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VOLUME 98.-KO. 116.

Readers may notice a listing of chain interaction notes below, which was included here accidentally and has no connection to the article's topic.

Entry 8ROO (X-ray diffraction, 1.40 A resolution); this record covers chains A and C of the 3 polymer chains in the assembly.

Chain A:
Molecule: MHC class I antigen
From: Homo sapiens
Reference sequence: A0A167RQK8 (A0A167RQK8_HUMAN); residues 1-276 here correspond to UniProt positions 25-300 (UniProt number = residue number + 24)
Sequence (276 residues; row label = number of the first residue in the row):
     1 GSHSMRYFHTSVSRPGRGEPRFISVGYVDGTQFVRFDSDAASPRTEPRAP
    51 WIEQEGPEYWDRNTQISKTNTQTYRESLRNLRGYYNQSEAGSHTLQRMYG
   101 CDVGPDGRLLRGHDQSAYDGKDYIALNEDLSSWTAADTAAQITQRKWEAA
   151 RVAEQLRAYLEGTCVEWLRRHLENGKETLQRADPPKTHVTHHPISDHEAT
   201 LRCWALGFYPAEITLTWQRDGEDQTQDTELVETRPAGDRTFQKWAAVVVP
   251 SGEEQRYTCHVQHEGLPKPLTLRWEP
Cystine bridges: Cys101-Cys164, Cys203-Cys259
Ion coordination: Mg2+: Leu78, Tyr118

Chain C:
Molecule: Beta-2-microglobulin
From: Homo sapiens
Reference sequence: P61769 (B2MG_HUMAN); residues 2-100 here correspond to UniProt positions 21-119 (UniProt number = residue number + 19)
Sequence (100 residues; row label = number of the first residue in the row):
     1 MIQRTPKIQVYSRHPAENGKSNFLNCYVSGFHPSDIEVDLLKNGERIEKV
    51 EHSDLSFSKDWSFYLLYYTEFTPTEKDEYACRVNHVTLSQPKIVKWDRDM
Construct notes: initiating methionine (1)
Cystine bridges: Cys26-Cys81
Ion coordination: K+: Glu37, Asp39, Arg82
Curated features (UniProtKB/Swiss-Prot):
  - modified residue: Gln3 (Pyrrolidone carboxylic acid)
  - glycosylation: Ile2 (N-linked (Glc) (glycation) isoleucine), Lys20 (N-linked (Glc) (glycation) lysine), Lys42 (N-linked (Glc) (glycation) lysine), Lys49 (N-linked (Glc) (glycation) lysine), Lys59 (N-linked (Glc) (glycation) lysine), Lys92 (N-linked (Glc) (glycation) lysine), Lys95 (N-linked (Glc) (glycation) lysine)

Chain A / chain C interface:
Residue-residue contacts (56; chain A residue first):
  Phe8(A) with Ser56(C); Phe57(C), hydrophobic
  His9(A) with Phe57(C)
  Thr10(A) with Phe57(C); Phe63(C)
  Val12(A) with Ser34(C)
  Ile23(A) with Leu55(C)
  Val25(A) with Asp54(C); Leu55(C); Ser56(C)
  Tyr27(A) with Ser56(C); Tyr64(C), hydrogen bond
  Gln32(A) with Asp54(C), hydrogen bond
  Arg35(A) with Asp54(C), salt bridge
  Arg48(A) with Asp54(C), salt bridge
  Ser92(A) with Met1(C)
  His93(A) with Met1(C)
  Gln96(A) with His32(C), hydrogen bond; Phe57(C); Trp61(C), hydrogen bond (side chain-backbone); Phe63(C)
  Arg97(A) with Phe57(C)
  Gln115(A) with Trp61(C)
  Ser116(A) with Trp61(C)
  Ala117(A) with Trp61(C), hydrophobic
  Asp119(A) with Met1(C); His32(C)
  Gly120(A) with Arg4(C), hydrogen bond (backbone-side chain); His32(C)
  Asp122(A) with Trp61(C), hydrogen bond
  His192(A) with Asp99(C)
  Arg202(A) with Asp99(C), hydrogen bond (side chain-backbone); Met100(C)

A REPORTED BOER DEFEAT. General Buller Said to Have Re lieved Ladysmith, After Effecting the Capture of 10,000 of the Enemy's Troops. The Story Discredited at the War Office at London, It Being Re lieved Practically Impossible for Buller to Have Accomplish ed the Task at Such an Early Date—The British Losses at Magersfontein Placed at Eight Hundred and Thirty-Two. LONDON, Dec. 14.-3:45 p. m.—A special dispatch from Pietermaritzburg says Generals Buller and Clery have entered Ladysmith, and have captured 10,000 Boers. LONDON, Dec. 14.—0n the Stock Exchange to-day at 2 o'clock Rand mines suddenly jumped up fl on rumors that General Clery had entered Ladysmith, and that General Buller had captured 3,000 Boers. LONDON, Dec. 14.—The British War Office has heard nothing of the re ported relief of Ladysmith. The offi cials do not credit the story, and they say the act at such an early date is believed to be practically impossible. LONDON, Dec 14.—A special dis patch received here from Weenen, Natal, dated Monday, December 11th, says that the Ladysmith garrison had made a sortie and destroyed the Mod derspruit bridge. LONDON, Dec. 14.—A revised list of the total casualties to the British troops at Magersfontein places the number at 832. LONDON, Dec. 14.—The War Office this evening made the following an nouncement: "The Sixth Division has been mobilized and four battalions of this division will have been embarked by Sunday. The Government has also approved of the immediate mobilization of the Seventh Division." LONDON, Dec. 14.—The W T ar Office has received the following from Gen eral Forestler-Walker at Cape Town: "General French wires under date of December 13th, reporting a skirmish at 4 o'clock in the morning with 1,800 Boers, who were advancing southward toward Naauwport. The skirmishing continued all the morning, the Boers fighting on a front of fourteen miles. The enemy retired with a loss of forty killed and wounded. Our casualties were one killed and seven wounded, in cluding one officer and two missing." FRERE CAMP (Wednesday), Dec. 13. —Firing can be heard this morning in the direction of Colenso, and an ar tillery duel is expected to-day. LONDON, Dec. 15.-4:45 a. m— The War Office is still without news from Ladysmith, other than that already published. The general belief is that the large Boer forces Lord Methuen en countered at Magersfontein were partly drawn from Natal, and that General Buller will strike a blow before these have time to return. The newspapers are calling upon the Government to employ the Cunarders as well as the White Star steamers as transports, seeing the urgent necessity for getting more men to the Cape as speedily as possible. Forty thousand men could still be sent from England without calling upon the militia lor foreign service. The militia effective is 100,000, and from this body 20,000 care fully selected could easily be spared for South Africa. Moreover, the Colo nies are again proffering assistance. The greatest need, therefore, is speedy transports. Sir Charles Warren, who arrived at Cape Town yesterday, will possibly join Lord Methuen and take command of the combined forces. A "Daily Chronicle" Modder River dispatch, which is at variance with ali the other reports, represents Lord Me thuen's forces as retiring Tuesday on the camp at Modder River, as the re sult of renewed artillery firing that day. The correspondent says: "Tuesday forenoon the Boers brought heavy guns into action. The British artillery re plied, but failed to silence them. Lord Methuen thereupon drew his forces out of range, and concentrated at Mod der River. Orders have been issued at Woolwich to prepare another siege train to go out with the Seventh di vision." THE BATTLE AT MAGERSFON TEIN. MODDER RIVER (Cape Colony), Tuesday, Dec. 12.—Details gathered here by a representative of the Asso ciated Press among the wounded Brit ish and Boers gave some idea of the desperate nature of the fight at Magers fontein. The Highlanders did all that the most gallant troops in the world could do, but it was impossible to face the terrible fire of the Boers. The Brit ish artillery again saved the situation, and divided the honors of the day witn the Scots. The batteries worked for hours under a galling rifle fire. According to the Boer stories, it was Impossible for the Burghers to have es caped fearful loss. One Boer prisoner said a single lyddite shell killed or wounded over seventy, and that two other shells burst over two bodies of Boers ensconced behind the range, do ing fearful damage. All agree that the Boers fought throughout with the utmost gallantry. Their sharpshooters seldom missed the mark. A Seaforth Highlander says that THE RECORD-UNION. while he was lying wounded on the field he saw a Boer, of typical Ger man appearance, faultlessly dressed, with polished top boots, a shirt with silk ruffles and a cigar ln his mouth, walking among the ant hills, picking off the British. He was quite alone, and It was apparent from the frequent use he made of field glasses that he was sifting out officers. Another wounded Boer says that a lyddite shell, fired on Sunday, fell in the middle of an open air prayer meeting held to offer supplications for the Boer arms. All the wounded are full of praise for the treatment they received from the medical department on the battlefield. While the Guards were advancing on the plain which the Boers were shell ing from the adjoining ridges, they en countered and cut up a strong Boer picket post on a hill for the purpose of observation. All the members of the picket were either killed, wounded or taken prisoners. BRITISH CASUALTIES. LONDON, Dec. 14.—An official report gives the number of killed, wounded and missing of all arms in the engagement of Sunday and Monday north of Mod der River as 832. There were fifteen officers killed and four wounded, and in addition five are missing and one is known to have been made prisoner. The "War Office has received a mes sage stating there were 050 casualties among the non-commieisoned olficers and men of the Highland Brigade at Magersfontein. The Brigade lost ten officers killed, thirty-eight wounded and four missing. The following list of officers killed or wounded has been received: Highland Brigade—Killed—General Wauchope, Lieutenant Colonel J. N. C. Goode, Captain Elton, Lieutenant Ed monds, Captain J. R. Clark, Lieutenant Cox, Captain Cowan, Captain Lamber ton, Lieutenant Colonel Goff, Major Robinson, Captain Wingate, Lieuten ant Cowie, Wounded—Colonel Kell ham, Captain Berkeley, Major Duff, Captain Featherstonbaugh, Captain Noyes, Captain Wolfe-Murray, Captain Richardson, Captain Campbell, Captain Gordon, Captain McNab, Lieutenant the Hon. W. C. Baillie, Lieutenant Scott and Lieutenant Waterhouse. Many of the above mentioned officers are dan gerously wounded. The other officers wounded mostly sustained unsevere injuries. Wounded —Lieutenant Wauchope, Major Cuthbertson, Captain Cameron, Lieutenant St. J. Harvey, Lieutenant Berthon and Lieutenant Tait, who was formerly the amateur golf champion. Missing—Captain the Hon. Cumming- Bruce, Captain McFarlane and Lieu tenant Ramsay. v The Marquis of Winchester of the Coldstream Guards was killed, Captain J. Sterling, Lieutenant Codrington and Major the Hon. W. B. Lambton of the same brigade were wounded, and of the rank and file six were killed and forty six were wounded. Twelfth Lancashires —One killed, eighteen wounded. Ninth Lancers—One killed, nine wounded. Second Seaforths—Missing, Major K. R. MacKenzie and Captain Brodie; Field Artillery, twenty-one wounded; Surgeon Major was taken prisoner. Mounted Infantry—Killed, Major Milton and Major Ray. The War Office has received from General Gatacre the following list of casualties furnished by a correspond ent who was permitted to visit the Boer camp with the chaplains, and is be lieved to be reliable. Second Royal Irish—Ten killed, thirty-two wounded. First East Lancashires—One wound ed. Second Northumberlands—Twelve killed, twenty-seven wounded. All the above wounded are prisoners. BOER LOSSES. MODDER RIVER, Wednesday, Dec. 13.—Ambulances started early yester day morning under a flag of truce to collect the wounded and bury the dead who fell at Magersfontein. Brigadier General W'auehope, who led the High land Brigade, was found dead near the* trenches ,shot in the chest and thigh. A few wounded were found near the trenches. Several wounded Boers were taken to the British hospital. The sid* of the hill and the Immediate neighborhood of the Boer trenches showed dead bodies all about. One wounded Boer informed a correspond ent of the Associated Press that their loss was terrible. The whole Scandi navian contingent was destroyed. Judging from information gleamed from the Boer wounded and from pris oners taken in different parts of the field, the Boer losses must exceed 700 The destruction wrought by the naval guns was enormous. Word was passed along the Boer lines to prepare to re treat at nightfall. All confess that it was their greatest loss during the war. The British troops have returned to Modder River, owing *o the lack of water near the position they held yes terday. INDIGNATION AGAINST THE WAR OFFICE. LONDON, Dec. 14.-While the out wardly calm attitude of the press and people here during the present crisis commands admiration, there is an un dercurrent of Intense indignation against the War Office and the Gov ernment, which threatens to have a serious addition in the blunders of the Generals and the further evidences of the breakdown of the Transport and Intelligence Departments which are daily coming to light. It was freely predicted this morning, even in high military circles, that the South African campaign would last until June it was expected that General Methuen would have to retire south of the Orange River, as it is claimed he could not hold out long at the Modder River, where his ammunition and food sup plies were not expected to last over a week. In fact, it was said that his line of communication was probably already cut, and it was claimed that General Gatacre was similarly weak ened by his reverse and the revolt of the colonists, and It was added that he might have to choose between a fire and a retreat. The scenes at the War Office this morning when General Methuen's cas ualties were posted were highly dra matic. There was a steady Incursion of anxious inquirers from the moment the doors opened, and there was in tense excitement when an official ap peared bearing the ominously long' list of names. The women present crowd ed eagerly forward, and begged for Copies of the list. But the supply was not sufficleret, and the official read out the lists. Intense feeling was evl dent on all the faces. Some of the (Continued on Seventh Pace.) SACRAMENTO, FRIDAY MOKNIKGr, DECEMBER 35, 1899.-EIGHT PAGES. AT THE TOMB OF WASHINGTON. Impressive Ceremonies Held at Mt. Vernon Yesterday, Commemorating the Centennial Anniversary of the First President's Death. The First Exercises Held Under the Auspices of the Masons, Follow ed Later in the Day by Those of the Improved Order of Red Men —Eloquent Tributes to the Memory of Washington by Pres ident McKinley and Senator Depew. WASHINGTON, Dec. 14.—Mount Vernon was the scene to-day of the most unique and impressive ceremony in its rich and picturesque history. Masons of high degree from all over the United States and Canada met at the tomb of Washington in services commemorating the one hundredth an niversary of the death of the greatest American. President McKinley deliv ered an eloquent tribute to the memory of the first President, and Senators and Representatives in Congress, high offi cials of the Government and distin guished private citizens were partici pants and spectators of the solemn services. Later in the day when the Masonic ceremonies had been concluded the In dependent Order of Red Men succeeded them in honoring the memory of Wash ington with the rites of their order. The Masons went from this city to Mount Vernon by steamer. Headed by Colonel Robert White of Wheeling, W. Va., the Grand Marshal, the proces sion marched to the wharf and em barked. At Alexandria they were joined by the Federal Grand Lodge of Virginia, and the journey to Mount Vernon was resumed. President McKinley left the W T hite House shortly before 11 o'clock, and was taken to Mount Vernon on a spe cial train on the electric line, being es corted by all the members of the Cab inet who were in the city, General Miles and General Corbin. At Mount Vernon the procession was formed in line at the Mansion, where President McKinley and other distin guished guests joined it, and moved sol emnly to the vault, where first reposed the remains of Washington. This pro cession was formed and moved in the exact order and over the same path which was followed at Washington's funeral. Halting at the vault, the Third Cav alry band played a funeral dirge, and the Right Rev. A. M. Randolph, Bishop of the Southern Episcopal Diocese of Virginia, offered an invocation. This was followed by an address by the Grand Master of Masons in Colorado, and the procession then moved on to the tomb where the remains of Wash ington now lie. Here occurred the impressive services of Masonic ritual. The Grand Masters of the thirteen original States formed in line facing the representatives of the other jurisdictions and the Grand Lodge and other brethren ranging in a circle around the tomb with joined hands Then. the Grand Master of Virginia called upon each of the jurisdictions in turn for the messages and tributes sent by them. As the Grand Master of California, representing the Western States, con cluded, the following responses were made: The Craft—Amen. All of the Grand Masters—Oh, death, where Is thy sting? The Craft—Oh, grave, where is thy victory? The Grand Masters then deposited their wreaths and evergreens and the craft slowly marched past, laying on the tomb their tributes. Upon reaching the Mansion the lines were drawn up, and President McKin ley delivered an address. He was in troduced by the Grand Master of Vir ginia, and delivered an eloquent ora tion, which was listened to in pro found and impressive silence. President McKinley spoke as follows: "We have Just participated in a ser vice commemorative of the one hun dredth anniversary of the death of George Washington. At has old home which he loved so well, and which the patriotic women of the country have guarded with loving hands, exercises are conducted under the auspices of the great fraternity of Masons, which a century ago planned and executed the solemn ceremonial which attended the father of his country to his tomb. The lodge in which he was initiated, and the one over which he afterward presided as Worshipful Master, accorded posi tions of honor at his obsequies, are to day represented here in token of pro found respect to the memory of their illustrious member and beloved brother. "Masons throughout the United States testify anew their reverence for the name of Washington, and the inspiring example of his life. Distinguished rep resentatives are here from all Grand Lodges of the country to render cere monies as dignified and impressive as possible and most cordial greetings have come from across our borders and from beyond the sea. "Not alone in this country, but throughout the world, have Masons taken special interest In the observ ance of this centennial anniversary. The fraternity justly claims the immortal patriot as one of its members; the whole human family acknowledges him as one of its greatest benefactors. Pub lic bodies, patriotic societies and other organizations, our citizens everywhere have esteemed it a privilege to-day to pay their tribute to his memory and to the splendor of his achievements in the advancement of justice and liberty among men. "His fair name, secure ln its immor tality, shall shine through countless ages with undiminished luster. "The struggling republic for which Washington was willing to give his life, and for which he ever freely spent his fortune, and which at all times was the object of his most earnest solici tude, has steadily and wonderfully de veloped along the lines which his sa gacity and foresight carefully planned. It has stood every trial, and at the dawn of a new century is stronger than ever to carry forward its mission of liberty. During all the Intervening years it has been true, forever true, to the precepts of the Constitution which he and his illustrious colleagues framed for its guidance and government. He was the national architect, says Ban croft, the historian, and but for him the nation could not have achieved Its In dependence, could not have formed its union, could not have put the Federal Government into operation. "He had neither precedent nor prede cessor. His work was original and con structive, and has successfully stood the severest tests. "He selected the site for the Capital of the republic he founded, and gave it the name of the Federal City, but the commission substituted the name of Washington as the more fitting and to be a perpetual recognitioiief the service of the Commander-in-Chtef of the Con tinental Army, the Present of the convention which framed the Constitu tion and the first President of the re public. More than 70,000,000 of peo ple acknowledge allegiance to the flag which he made triumphant. The na tion is his best eulogist apd his noblest monument. "I have been deeply interested and touched by the sentiments of his con temporaries, uttered a hundred years ago on the occasion of his death." The President, at this point, quoted eulogies of Washington delivered one hundred years ago by Rev. Walter King at Norwich, Conn., by Rev. Nathan Strong at Hartford, Conn., and by John Adams in an address to the Senate, and said in conclusion: "The nation needs at moment the help of his wise examplt. In dealing with our vast responsibilities, we turn to him. We invoke his counsel of life and character and courage. We sum mon his precepts that we may keep his pledges to maintain justice and law, education and morality and civil and religious liberty in every part of the country, the new as well as the old." The President was interrupted fre quently by applause and at the close of his oration he was cheered heartily. The exercises at the mansion were concluded with a benediction pro nounced by Brother E. N. Calisch, Rabbi of Beth Ahaba Synagogue of Richmond, Va. RED MEN'S TRIBUTE. At 3 o'clock a delegation of the Im proved Order of Red Men, in charge of the Great Incohonee, Hon. George Greene of Binghamton, N. V., and Hon. Charles H. Litehman of Marblehead, Mass., arrived at Mount Vernon to pay the tribute of 220,000 Red Men to the memory of W'ashsington. He was one of the founders of the "Sons of Lib erty," to which the R*d Men trace back their origin, through varying names. The chiefs to officiate at the tomb were selected by Great Incohome Greene, who appointed as master of ceremonies Hon. Urban H. Hester of Ohio, Past Grand Sachem. After Chief Hester had read the call for the observance of the day and the Great Prophet, Robert Daniels, had invoked the Great Spirit, acting Great Inoohonee Litehman pronounced the oration upon Washington. It was an inspiring tribute, exquisite in thought and diction, and quite worthy of its great subject. He was followed by the Great Chief of Records, Charles H. Conley, with a beautiful message to the Red Men of the world. In conclusion he deposited within the tomb a handsome silk flag, on a stan dard to which was attached four rib bons of the colors of the order —green, orange, blue and scarlet—respectively inscribed: 1799 George Washington 1599 December 14, 1599. Great Council United States. Improved Order of Red Men. The great wreath of ivy and red im motelles was then deposited within the tomb, as a "fit emblem in our be lief in that immortality of the soul which rises superior to aM the ills of life, and, through the bright blessings of hope, gives us promise of eternal joy." To-night the order supplemented their Mount Vernon ceremonies with elaborate exercises at Convention Hall, where patriotic music by the Marine Band, songs and addresses formed features of an interesting program. Great Inoohonee George Greene of New York presided, and speeches were made by Past Great Incohonee Charles H. Litehman of Massachusetts and Great Prophet Robert T. Daniel of Georgia, Senator Chauncey M. Depew w r as the orator of the evening, and was given a hearty reception as he was introduced by the presiding officer as "the great est orator of his kind." Dr. Depew spoke as follows: "Ladies and Gentlemen: Centuries come and centuries go. From the limit less past two stand out conspicuously. History is a disheartening record of ex periment and failure in the culture of liberty. But ln the eighteenth century the foundations of human rights were laid deep, strong and perpetual, and upon them the nineteenth has builded with marvelous success. The wonders of our period were made possible by the wisdom and courage of its prede cessor. The eighteenth century wit nessed the life and work of Washington. The nineteenth is reaping its fruitage. Happily for humanity the settlement of our country was delayed until the modern spirit had broken the chains of madievalism and feudalism, until there was a clear apprehension of civil and religious liberty. "The Puritans in England, and Luther and Calvin on the Continent had in augurated independence of thought and speech and brought into the arena of discussion the gravest problems of life, while trade and commerce had created an educated middle class possessed of the open mind which comes from con tact with the world. Naseby and Mars ton Moor had rudely shattered rever ence of power, unless its decrees were based on right, and the beheading of CharlesVthe First had dethrone! the di vinity which had been the safety of kings. Three thousand miles of ocean and the exhausting wars of Europe had left the colonists thus nurtured and taught to work out, with little interfer ence from home, their ideas of govern ment for themselves and by themselves. The Habeas Corpus, the Bill of Rights, (Continued on Sixth Page.) IMPROVEMENT OF STREETS. The Subject of Discussion by Rep resentatives of Municipalities At the Morning Proceedings of the Conven tion in Session at San Francisco, A Resolution Unanimously Adopt ed for the Appointment of a Special Committee to Draft a New Law for Street Work, to Be Presented to the Next Legis lature. SAN FRANCISCO, Dec. 14.—"Meth ods of Street Improvement," was the subject discussed by the representa tives of California municipalities at the session of the convention in Pioneer Hall this morning. Many new ideas were expressed by the Mayors, City Attorneys and other municipal officials, the discussion proving particularly in structive to those who regard the mat ter of street improvement as one of the most important of modern munic ipal problems. The discussion cen tered about the Vrooman street im provement Act, and the concensus of opinion was that the Act was inef fective. In the absence of Mayor Phelan, the meeting was presided over by First Vice President J. W. Richards of Berkeley. The first paper presented was by City Attorney W. A. Beasley of San Jose, on "Taxation for Street Improve ments." Mr. Beasley's paper precipitated quite a discussion, the delegates telling of their varied experiences under the terms of the Act. Mayor Fred Eaton of Los Angeles told how the law had worked in the southern metropolis. "One trouble," said Mayor Eaton, "is that men who happen to have a political pull are put in charge of the work in many cases. I think the City Engineers should have charge of the work, instead of the Street Superintendents, because they are more skilled and experienced. I do not believe in abandoning the right of protest, because very often the con tractors will carry through jobs for their own benefit, and the people should be allowed the right of pro testing against such jobs." Jacob Hutchinson of Palo Alto asked if the Vrooman Act might not be amended along the lines of the Los Angeles charter. Mayor Eaton replied that it would) be an excellent idea, as the Los An geles charter had worked well. Joseph Spinney, President of the Board of Trustees of Fresno, advised that each city should ascertain at the beginning of the year how much would be needed for street work, making it a part of the tax levy, and creating a special fund for this purpose. The discussion was terminated by Joseph Hutchinson, w-ho moved that the Chairman appoint a special com mittee to draft a new bill for street work, to be presented to the next Leg islature. This motion was unanimously adopt pd. The subject of municipal licenses was brought up by Mr. Hale of Martinez, who introduced the following resolu tion: "Resolved, That the Legislative Com-> mittee be directed to prepare a bill, the purpose of which will be to exempt the general business enterprises with in incorporated cities from the pay ment of licenses to the counties." The resolution was referred to the committee. At the afternoon session the con vention listened to many interesting discourses on the experiences of cities that owned and operated their own water works. Each speaker was an advocate of municipal ownership. President Sweet of the Santa Rosa Trustees. President Druftel of the Santa Clara Trustees, Professor Marx of Palo Alto and City Trustee Sorenson of Modesto talked on the subject. The Chairman appointed the follow ing committee to draft new street laws to be submitted to the next Legisla ture: Joseph Hutchinson, Palo Alto; W. A. Beasley, San Jose; E. K. Tay lor, Alameda; Mayor Fred Eaton, Los Angeles; G. W. Finch, Riverside; Jos eph Spinney, Fresno; President J. S. Sweet of Santa Ro?a Trustees; City Attorney J. T. Yorke, Napa; G. R, Ken nedy, Chico. At to-night's session the following resolution was passed: "It is the opinion of this league that It will require at least one year to fully investigate the condition of the street improvement laws of this State, and draft a thoroughly considered substi tute for or amendment of the same, and for that reason this league hereby requests his honor, Governor Gage, "to omit from the call for a special session | •of the Legislature, should such session be called, all reference to the subject." WEATHER CONDITIONS. Storm of Considerable Severity Off Coast of California and Oregon. SAN FRANCISCO, Dec. 14.—The fol lowing are the seasonal rainfalls to date as compared with those of the same date last season and rainfall in last twenty-four hours: Last This Last 24 hours. Season.Season. Eureka 0-34 24.30 8.50 Red Bluff 0.52 8.38 3.04 Sacramento 0.41 8.23 2.21 San Francisco 0.91 9.01 2.9T Fresno 0.01 3.92 1.79 Independence ....Trace 1.22 0.01 San Luis Obispo. .Trace 5.90 1.31 Los Angeles 0.00 2.50 0.29 San Diego 0.00 1.28 0.9*5 Yuma 0.00 0.5S 0.70 San Francisco data: Maximum tem perature 55, minimum 40, mean 50. A storm of considerable magnitude has appeared off the coast of Oregon and California. The pressure has fallen half an inch during the past twenty-1 four hours from Cape Blanco to Cape Disappointment. Storm signals are displayed along the coast of San Francisco northward, and information signals along the southern coast. The following maximum wind veloci ties are reported: Fort Canby, 10 miles per hour from the east; Roseburg, 20 from the east; Eureka, 20 from the southeast; Sacramento, 30 from the south. Northbound vessels are warned of heavy weather from Cape Mendocino northward. A PETROLEUM SPRING. One Discovered in Northwestern Part of San Joaquin County. .STOCKTON, Dec. 14.—Report of the discovery of a substance supposed to be petroleum was brought to town to-day by Deputy Sheriff Dougherty of Terminus. Terminus is a river landing in the ex treme northwestern part of this county. A high levee along the river protects the country from overflow. The oil comes out of the ground on the inner side of the levee and at its foot, in the form of a spring, right at the landing. It oozes up pure—that It, there is no water or earth with it—and trickles down into the drainage ditch alongside; the levee, where it floats on top of the water, seeping into the ditch from the river. The springs were discovered five years ago, but no attention was paid to the matter until the recent discoveries of oil in the region of Fresno. Four men who claim to know a good deal about oil wells have examined the spring, and pronounce the flow to be petroleum. McDaniel Murder Trial. PORTLAND, Dec. 14.—1n the Mc- Daniel case to-day Mrs. Morse, at whose house McDaniel lived, testified in behalf of the- prisoner. She had heard her son enter the house about 10 o'clock on the night of the murder, after which she had slept soundly until about midnight. For the remainder of the night she had been restless, sleeping very little, and from the fact that Mc- Daniel was in his room next morning, she was positive he must have returned home before midnight. The testimony was an attempt to corroborate Mc- Daniel's story that he was at home be fore 11 p. m. on the night Claire Fitch was killed. California Grown Hemp and Flax. SAN FRANCISCO, Dec. 14.—The first product of the fiber of hemp and flax grown in California and manufactured for commercial use has been just turned out by the jute mills at the San Quen tin Penitentiary. The fiber was grown near Gridley, in this State, from Cali fornia seed, over 2,000 pounds to the acre being produced. The articles manufactured at the prison include grain bags, twines, etc., and experi ments have demonstrated that the Cal ifornia product equals for strength and appearance the best manufactured from imported fiber. Military Order of Foreign Wars. SAN FRANCISCO, Dec. 14.—The an nual election of California Commandery of the Military Order of Foreign Wars was held to-day, resulting as follows: Commander. Major General William R. Shafter; Vice Commander, Bradner Wells Lee of Los Angeles; Secretary, Major George W. Reed; Deputy Secre tary, Fred Dohrmann, Jr.; Judge Ad vocate, Edward S. Fowler; Treasurer, Irving F. Moneton; Registrar, Charles S. Green of Oakland; Surgeon, Dr. Ed ward S. Clark; Chaplain, Rev. Alfred S Clark of San Mateo. Brief News From Santa Cruz. SANTA CRUZ, Dec. 14.—George Otto, a pioneer citizen, died this morning. Deceased was a native of Germany, aged 73 years, and was a merchant here for many years, and County Treasurer for two terms. Mayor Lamb this morning sent an in vitation to the Fruit-Growers' Conven tion now in session at San Jose to hold its next convention in Santa Cruz. There was a heavy rainfall this morn ing. A Woman Commits Suicide. SAN F.RANCISCO, Dec. 14.—Mrs. Ollie Williar, the divorced wife of Harry W r illiar, the agent of an Eastern paper firm, committed suicide to-day by inhaling gas. The woman died after being placed on the operating table at the Receiving Hospital. She left a note to her son, Harry, begging forgiveness for her deed. It is supposed that de spondency induced her to take her own life. Will of Clarence Greathouse. SAN FRANCISCO, Dec. 14.—The will of the late Clarence Ridgley Great house, at one time United States Consul at Seoul, Corea, and recent advisor of the Emperor of Corea, was filed for probate to-day. The estate is valued at over $10,000, and is bequeathed to his mother. Decorations for Golden Jubilee. SAN JOSE, Dec. 14.—Men and women are placing several carloads of ever greens about town on pillar and post. This is the beginning of the decorations for the golden jubilee. THE ROBERTS CASE. Several Witnesses to Go From Utah to Washington. WASHINGTON, Dec. 14.—A number of witnesses' are expected to arrive here from Utah on Monday next to testify against Mr. Roberts of Utah, namely, Mrs. Dr. Luella Miles, Mr. McDougall, Thomas J. Brandon, Ray Brandon, Dr. Wishard and J. R. Letcher. They were advised by Chair man Tayler of the House Investigat ing Committee, that necessary travel ing expenses would be guaranteed, and on this understanding they will come without the formality of subpenas. They are expected to give evidence rel ative to the polygamous relations of Mr. Roberts from more direct and per sonal knowledge than that possessed by the witnesses heretofore heard. Gallapagos Islands. "WASHINGTON, Dec. 14.—Respond ing to a resolution of inquiry, the President to-day sent to the Senate a statement by the Secretary of State concerning the possible sale of the Gal lapagos Islands. The Secretary says In his statement that the Department of State has no "recent Information as to the proposed sale of the Gallapagos Islands by the republic of Ecuador to Great Britain or any European Power." "WHOLE NO. 18,997. THE SAMOAN AGREEMENT. Full Text ef Treaty Negotiated by the Interested Nations For the Adjustment ef Dispited Questions and Partition if the Islands. A Separate Treaty Negotiated to Cover the Provisions for the Settlement of Claims in Samoa on Account of the Recent Mili tary Operations Also Concluded, the King of Norway and Sweden Being Named as the Sole Arbi trator. WASHINGTON, Dec. 14.—The full text of the treaty negotiated between the United States, Germany and Great Britain for the adjustment of the ques tions between the three Governments in respect to the Samoan Islands was made public to-day. The treaty bears date at Washington, December 2, 181)9, and after reciting its purpose to be to adjust amicably questions between the three Powers in respect to the Samoan group, and to avoid future misunder standings, proceeds textually as fol lows: Article I —The general act concluded and signed by the aforesaid powers at Berlin on the 14th day of June, A. D. 1899, and all previous treaties, conven tions and agreements relating to Samoa are annulled. Article II —Germany renounces in favor of the United States of America all her rights and claims over and in respect to the Islands of Tutuila and all other islands of the Samoan group east of longitiude 171 degrees west of Greenwich. Great Britain in like man ner renounces in favor of the United States of America all her rights and claims over and in respect to the Island of Tutuila and all other islands of the Samoan group east of longitude 171 degrees west of Greenwich. Reciprocal ly, the United States of America re nounce in favor of Germany all their rights and claims over and in respect to the Islands of Upolu and Savii, and all other islands of the Samoan group west of longitude 171 degrees west of Green wich. Article III —It is understood and agreed that each of the three signatory Powers shall continue to enjoy in re spect to their commerce and commer cial vessels in all the Islands of the Samoan group privileges and conditions equal to those enjoyed by the sovereign Powen in all ports which may be open to the commerce of either of them. Article IV —The present convention shall be ratified as soon as possible, and shall come into force immediately after the exchange of ratifications. In faith whereof, etc.: JOHN HAY, HOLLEBEN, PAUNCEFOTE. A separate treaty was negotiated to cover the provisions for the settle ment of claims in Samoa. It sets forth that the three Governments are desir ous of effecting a prompt and satisfac tory settlement of the claims of the citizens of their respective countries resident in the Samoan Islands on ac count of recent military operations con ducted there, and have concluded a convention for the accomplishment of this end by arbitration. The King of Norway and Sweden is made arbitrator, and he is not only to determine the amount of claims, but is to decide to what extent each of the three Govern ments is bound, alone or jointly with the others, to make good these losses. The nature of the claims to be adjust ed is set forth in Article I. of the treaty as follows: "All claims put forward by American citizens or German or British subjects, respectively, whether individuals or companies, for compensation on ac count of losses which they allege that they have suffered In consequence or the unwarranted military action, if this be shown to have occurred, on the part of the American, German or British offi cers between the Ist of January last and the arrival of the joint commis sion in Samoa, shall be decided by ar bitration in conformity with the prin ciples of international law or considera tions of equity." There is also a provision to the effect that "either of the three Governments named, with the consent of the others previously obtained in every case, sub mit to the King for arbitration similar claims of persons not being natives who are under the protection of that Govern ment, and who are not Included in the above mentioned categories" The agreement provides for the ex change of ratifications four months from the date of its signing, which Is the 7th day of November last, or earlier, if possible. STEAMER MANICA. Arrives in Port After a Rather Hard Experience. NEW YORK, Dec. 14.—The Norman line steamer Manica arrived to-day from Shields, and reports having ex perienced a hard head south southwest gale with heavy seas. On December in latitude 45.15, longitude 41.80, the tunnel shaft broke. Shortly after the German steamer Albano, bound from Hamburg for New York, came along and took the disabled vessel ln tow. An hour later the hawser parted, and the Albano proceeded on her course. The Manica was driven far off her course, and several times was on the verge of foundering. When the wea ther finally permitted temporary re pairs were made, and she steamed 1,600 miles to port. Extradition Treaty With Pern. WASHINGTON. Dec 14.—United States Minister Dudley at Lima, has cabled the State Department confirm ing the report of the ratification by the Peruvian Congress of the extradi tion treaty negotiated with the Peru vian Government by Mr. Dudley. The treaty now requires the approval of the United States Senate.